There have been issues with the high cost of capital, high imports and lack of skilled manpower in the machine tool industry. How is the company strategising its business operations to eliminate these issues?
In the growth cycle of any economy, inflation and the high cost of capital are the by-products. The increased cost of capital can be counterbalanced by the enhancement of productivity and cost optimisation across the manufacturing processes. Rather than depending on the availability of skilled manpower, the industry must set up training to train the unskilled and semiskilled manpower in line with individual needs.
Our company has a robust training and development mechanism in place where we have a training set up with a pre-defined syllabus in accordance with the captive needs. Cost optimisation is another element where our team is thriving to produce goods at a minimal cost with the introduction of various productivity enhancement tools and practices.
Many companies have been focusing on going green/electric. How is the company working towards the same?
Going green is the need of the hour and Jyoti is keen on the concept. In particular, the automobile industry is on the verge of a paradigm shift from conventional to electric vehicles. We anticipate several alternate components where we do find an application for metal cutting, and we are continuously developing solutions for the same.
What would be your leadership suggestions to new-age leaders?
The new-age leaders must be agile enough to adapt to the ever-changing business circumstances. They must undergo the process of learning, unlearning, and relearning in line with the dynamics of the machine tool industry. There are lots of emerging avenues like aerospace, defence, energy, and last but not least, the electronics and telecommunication industry, where a focused approach needs to be kept.
The machine tool industry is considered to be the mother of the manufacturing industry. Hereby, the machine tool industry would act as a catalyst for the success of ‘Make In India’ with an enhancement of capacities, increased quality, and fast and thorough adaptation of new-age technologies to enhance productivity across the industrial spectrum.
Can you share the journey of your success story? What are the top three takeaways you would like to share about leadership?
It has been a long journey where we have undergone lots of thick and thin. As a leader, there are many takeaways about leadership. The persistence to thrive to produce quality products, customer orientation and agility to adapt the new technologies would surely pay back. Customer centricity is the most proven success factor for any business. For a leader, it is of utmost importance to produce other leaders as an ecosystem to build a long-lasting business entity.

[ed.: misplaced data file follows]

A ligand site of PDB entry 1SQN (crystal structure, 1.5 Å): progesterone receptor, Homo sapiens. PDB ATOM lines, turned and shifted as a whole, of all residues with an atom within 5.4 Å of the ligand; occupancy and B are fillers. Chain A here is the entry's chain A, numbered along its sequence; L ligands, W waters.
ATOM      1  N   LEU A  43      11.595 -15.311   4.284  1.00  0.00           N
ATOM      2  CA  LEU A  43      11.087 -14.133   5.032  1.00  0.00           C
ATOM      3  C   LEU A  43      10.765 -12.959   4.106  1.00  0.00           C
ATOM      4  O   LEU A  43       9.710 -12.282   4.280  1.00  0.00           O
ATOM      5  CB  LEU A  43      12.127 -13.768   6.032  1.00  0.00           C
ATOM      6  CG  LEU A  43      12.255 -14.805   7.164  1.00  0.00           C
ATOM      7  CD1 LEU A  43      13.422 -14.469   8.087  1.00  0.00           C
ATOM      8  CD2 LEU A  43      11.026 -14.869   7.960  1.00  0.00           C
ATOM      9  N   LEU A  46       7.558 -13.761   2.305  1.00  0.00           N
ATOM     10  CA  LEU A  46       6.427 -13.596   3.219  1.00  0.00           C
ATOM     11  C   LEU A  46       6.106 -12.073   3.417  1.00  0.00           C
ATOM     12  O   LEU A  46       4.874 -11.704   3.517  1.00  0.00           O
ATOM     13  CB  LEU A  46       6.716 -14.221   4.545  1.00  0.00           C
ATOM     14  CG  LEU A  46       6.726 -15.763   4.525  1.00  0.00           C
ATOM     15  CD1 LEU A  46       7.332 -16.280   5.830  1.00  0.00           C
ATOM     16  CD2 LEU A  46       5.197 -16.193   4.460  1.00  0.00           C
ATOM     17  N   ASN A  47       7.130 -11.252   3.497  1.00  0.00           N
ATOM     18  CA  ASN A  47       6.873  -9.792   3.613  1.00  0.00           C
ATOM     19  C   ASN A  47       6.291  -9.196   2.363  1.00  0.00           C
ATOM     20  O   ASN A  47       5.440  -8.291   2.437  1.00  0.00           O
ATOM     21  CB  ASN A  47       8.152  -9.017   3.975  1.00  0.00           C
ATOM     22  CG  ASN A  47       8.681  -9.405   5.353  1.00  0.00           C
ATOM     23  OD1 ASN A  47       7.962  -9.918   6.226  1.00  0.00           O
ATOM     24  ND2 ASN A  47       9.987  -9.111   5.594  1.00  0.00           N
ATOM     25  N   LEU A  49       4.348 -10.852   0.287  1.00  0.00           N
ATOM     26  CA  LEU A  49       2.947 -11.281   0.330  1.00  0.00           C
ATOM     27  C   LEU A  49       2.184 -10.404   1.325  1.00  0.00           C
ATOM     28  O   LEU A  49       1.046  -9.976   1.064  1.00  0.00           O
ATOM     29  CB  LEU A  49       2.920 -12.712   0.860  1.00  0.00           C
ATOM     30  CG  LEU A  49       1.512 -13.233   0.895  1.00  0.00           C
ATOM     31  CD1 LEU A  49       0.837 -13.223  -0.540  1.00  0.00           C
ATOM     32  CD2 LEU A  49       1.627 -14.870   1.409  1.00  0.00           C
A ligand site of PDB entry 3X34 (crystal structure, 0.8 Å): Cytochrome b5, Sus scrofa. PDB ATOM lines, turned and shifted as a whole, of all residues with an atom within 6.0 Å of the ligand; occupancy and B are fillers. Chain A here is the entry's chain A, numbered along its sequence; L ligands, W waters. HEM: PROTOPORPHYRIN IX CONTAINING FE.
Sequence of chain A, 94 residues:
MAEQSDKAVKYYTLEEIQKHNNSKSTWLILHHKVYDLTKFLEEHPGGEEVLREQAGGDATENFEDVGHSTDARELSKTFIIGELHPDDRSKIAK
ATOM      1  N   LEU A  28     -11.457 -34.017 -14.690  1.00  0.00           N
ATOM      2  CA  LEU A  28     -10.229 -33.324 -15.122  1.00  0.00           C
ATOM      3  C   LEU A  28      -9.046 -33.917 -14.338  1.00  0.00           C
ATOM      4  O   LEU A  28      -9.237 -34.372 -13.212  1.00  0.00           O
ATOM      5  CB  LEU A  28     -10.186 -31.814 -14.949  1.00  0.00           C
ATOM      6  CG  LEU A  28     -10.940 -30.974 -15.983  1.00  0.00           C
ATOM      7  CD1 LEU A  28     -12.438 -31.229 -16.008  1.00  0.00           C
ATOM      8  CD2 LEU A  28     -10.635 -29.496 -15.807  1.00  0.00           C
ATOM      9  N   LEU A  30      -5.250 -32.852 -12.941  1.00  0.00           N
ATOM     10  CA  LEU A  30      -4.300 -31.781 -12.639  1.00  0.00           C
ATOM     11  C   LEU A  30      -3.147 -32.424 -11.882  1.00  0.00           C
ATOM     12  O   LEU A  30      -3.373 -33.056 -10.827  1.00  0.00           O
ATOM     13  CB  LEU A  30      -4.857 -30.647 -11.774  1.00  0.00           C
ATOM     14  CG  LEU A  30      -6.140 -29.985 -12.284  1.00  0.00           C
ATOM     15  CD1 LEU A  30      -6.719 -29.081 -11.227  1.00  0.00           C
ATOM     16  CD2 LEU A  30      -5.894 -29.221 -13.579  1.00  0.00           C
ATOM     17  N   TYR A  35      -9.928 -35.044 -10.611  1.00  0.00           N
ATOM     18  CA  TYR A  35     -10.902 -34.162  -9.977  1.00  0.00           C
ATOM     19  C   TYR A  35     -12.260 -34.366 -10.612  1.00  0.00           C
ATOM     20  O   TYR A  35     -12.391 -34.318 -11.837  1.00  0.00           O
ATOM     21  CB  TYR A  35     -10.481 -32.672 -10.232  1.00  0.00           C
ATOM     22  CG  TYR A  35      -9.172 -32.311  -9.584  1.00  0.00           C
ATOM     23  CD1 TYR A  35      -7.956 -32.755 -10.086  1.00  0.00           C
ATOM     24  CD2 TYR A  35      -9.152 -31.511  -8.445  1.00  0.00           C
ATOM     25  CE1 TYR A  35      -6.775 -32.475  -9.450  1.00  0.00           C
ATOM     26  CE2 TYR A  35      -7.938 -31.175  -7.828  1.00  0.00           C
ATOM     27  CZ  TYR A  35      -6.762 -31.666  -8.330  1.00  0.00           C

A high level of accuracy is required for aerospace, automobile, and defence applications. How is Jyoti CNC‘s R&D centre contributing towards the same?
With a company like Huron Graffenstaden, France in our kitty, which is acclaimed for its proficiency in precision across the European subcontinent, we consider precision our forte. Our products are acclaimed for their consistent accuracy throughout the life span of the products.
We are keen on developing machines which can produce high accuracy through our R&D team of more than 80 R&D engineers, thriving to get the best of precision and accuracy all across our product basket. Our machines are well accepted and lauded in industries like aerospace, automobiles, and defence.
With Jyoti CNC continuing to take giant strides in machining tech in India and Europe, how do you foresee the current business outlook?
We are poised at an interesting juncture where the world is concerned about geopolitical circumstances like increased inflation across the western world; fear of recession in the near to mid-term future; gloomy picture of crude availability and prices; unending war situation in Russia-Ukraine; and so on and so forth; where we foresee India in a sweet spot.
The corporate earnings and capex cycle look promising, and so is the manufacturing sector growth. With the mission of Aatmanirbhar Bharat, India is set to become a $5 trillion economy where we anticipate 20-25% of the GDP would come from the manufacturing sector which counts to be the gig one trillion! The future looks promising with the various government initiatives like PLI schemes in various manufacturing sectors. We, as a country, would be beneficial in terms of the China plus one strategy for the world. The growth in the manufacturing sector will be reflected multi-fold in the machine tool industry.
Moving forward, how do you think the Indian machine tool industry can become globally competitive?
The Indian machine tool industry can become globally competitive for obvious reasons like the availability of manpower at a reasonable cost compared with global peers. Focused on productivity can make us competitive, and all the local machine tool players are serious about the enhancement of productivity in each of the manufacturing processes. Once the volume comes, the Indian machine tool manufacturer can be cost-competitive with the increased buying power. It may not be long before the Indian machine tool industry dominates the global machine tool industry as the western world is no more competitive due to various factors and the manufacturing base of lots of multinationals shifting from China to India.